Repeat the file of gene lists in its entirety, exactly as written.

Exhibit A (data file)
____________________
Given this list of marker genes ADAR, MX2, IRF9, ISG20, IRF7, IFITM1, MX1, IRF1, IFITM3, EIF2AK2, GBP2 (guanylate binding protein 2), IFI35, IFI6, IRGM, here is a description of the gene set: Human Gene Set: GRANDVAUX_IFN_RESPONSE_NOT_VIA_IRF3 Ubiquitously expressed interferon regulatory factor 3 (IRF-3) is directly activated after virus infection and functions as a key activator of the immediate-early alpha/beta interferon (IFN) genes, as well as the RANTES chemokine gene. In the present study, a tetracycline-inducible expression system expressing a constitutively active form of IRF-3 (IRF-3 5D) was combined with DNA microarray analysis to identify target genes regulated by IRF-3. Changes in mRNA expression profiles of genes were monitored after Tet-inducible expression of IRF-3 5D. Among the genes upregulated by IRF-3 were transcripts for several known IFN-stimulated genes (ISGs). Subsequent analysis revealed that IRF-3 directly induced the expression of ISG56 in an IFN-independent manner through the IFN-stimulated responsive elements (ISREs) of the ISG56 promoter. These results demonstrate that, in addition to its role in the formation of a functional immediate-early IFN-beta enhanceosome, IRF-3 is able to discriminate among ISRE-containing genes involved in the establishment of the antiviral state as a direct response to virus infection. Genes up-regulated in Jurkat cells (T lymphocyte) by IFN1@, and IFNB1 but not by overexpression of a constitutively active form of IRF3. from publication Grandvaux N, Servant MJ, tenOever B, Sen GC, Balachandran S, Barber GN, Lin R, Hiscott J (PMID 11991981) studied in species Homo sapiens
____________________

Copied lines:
Given this list of marker genes ADAR, MX2, IRF9, ISG20, IRF7, IFITM1, MX1, IRF1, IFITM3, EIF2AK2, GBP2 (guanylate binding protein 2), IFI35, IFI6, IRGM, here is a description of the gene set: Human Gene Set: GRANDVAUX_IFN_RESPONSE_NOT_VIA_IRF3 Ubiquitously expressed interferon regulatory factor 3 (IRF-3) is directly activated after virus infection and functions as a key activator of the immediate-early alpha/beta interferon (IFN) genes, as well as the RANTES chemokine gene. In the present study, a tetracycline-inducible expression system expressing a constitutively active form of IRF-3 (IRF-3 5D) was combined with DNA microarray analysis to identify target genes regulated by IRF-3. Changes in mRNA expression profiles of genes were monitored after Tet-inducible expression of IRF-3 5D. Among the genes upregulated by IRF-3 were transcripts for several known IFN-stimulated genes (ISGs). Subsequent analysis revealed that IRF-3 directly induced the expression of ISG56 in an IFN-independent manner through the IFN-stimulated responsive elements (ISREs) of the ISG56 promoter. These results demonstrate that, in addition to its role in the formation of a functional immediate-early IFN-beta enhanceosome, IRF-3 is able to discriminate among ISRE-containing genes involved in the establishment of the antiviral state as a direct response to virus infection. Genes up-regulated in Jurkat cells (T lymphocyte) by IFN1@, and IFNB1 but not by overexpression of a constitutively active form of IRF3. from publication Grandvaux N, Servant MJ, tenOever B, Sen GC, Balachandran S, Barber GN, Lin R, Hiscott J (PMID 11991981) studied in species Homo sapiens